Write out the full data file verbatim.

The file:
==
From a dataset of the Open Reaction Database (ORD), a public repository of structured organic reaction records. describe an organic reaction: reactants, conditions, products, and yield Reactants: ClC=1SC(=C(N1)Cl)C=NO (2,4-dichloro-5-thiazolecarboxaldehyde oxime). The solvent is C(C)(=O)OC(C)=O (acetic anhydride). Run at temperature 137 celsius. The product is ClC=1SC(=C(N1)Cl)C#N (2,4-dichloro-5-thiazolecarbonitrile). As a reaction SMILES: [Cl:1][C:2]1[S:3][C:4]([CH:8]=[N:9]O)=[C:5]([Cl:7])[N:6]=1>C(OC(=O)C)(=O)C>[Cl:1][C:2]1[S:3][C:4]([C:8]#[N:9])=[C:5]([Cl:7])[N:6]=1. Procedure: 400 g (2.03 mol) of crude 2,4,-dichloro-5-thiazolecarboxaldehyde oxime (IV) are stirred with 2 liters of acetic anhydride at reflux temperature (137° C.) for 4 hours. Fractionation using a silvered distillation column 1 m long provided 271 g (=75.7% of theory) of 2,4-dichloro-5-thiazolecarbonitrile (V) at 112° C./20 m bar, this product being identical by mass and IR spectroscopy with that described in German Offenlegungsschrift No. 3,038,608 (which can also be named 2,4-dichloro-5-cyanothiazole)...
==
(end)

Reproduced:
From a dataset of the Open Reaction Database (ORD), a public repository of structured organic reaction records. describe an organic reaction: reactants, conditions, products, and yield Reactants: ClC=1SC(=C(N1)Cl)C=NO (2,4-dichloro-5-thiazolecarboxaldehyde oxime). The solvent is C(C)(=O)OC(C)=O (acetic anhydride). Run at temperature 137 celsius. The product is ClC=1SC(=C(N1)Cl)C#N (2,4-dichloro-5-thiazolecarbonitrile). As a reaction SMILES: [Cl:1][C:2]1[S:3][C:4]([CH:8]=[N:9]O)=[C:5]([Cl:7])[N:6]=1>C(OC(=O)C)(=O)C>[Cl:1][C:2]1[S:3][C:4]([C:8]#[N:9])=[C:5]([Cl:7])[N:6]=1. Procedure: 400 g (2.03 mol) of crude 2,4,-dichloro-5-thiazolecarboxaldehyde oxime (IV) are stirred with 2 liters of acetic anhydride at reflux temperature (137° C.) for 4 hours. Fractionation using a silvered distillation column 1 m long provided 271 g (=75.7% of theory) of 2,4-dichloro-5-thiazolecarbonitrile (V) at 112° C./20 m bar, this product being identical by mass and IR spectroscopy with that described in German Offenlegungsschrift No. 3,038,608 (which can also be named 2,4-dichloro-5-cyanothiazole)...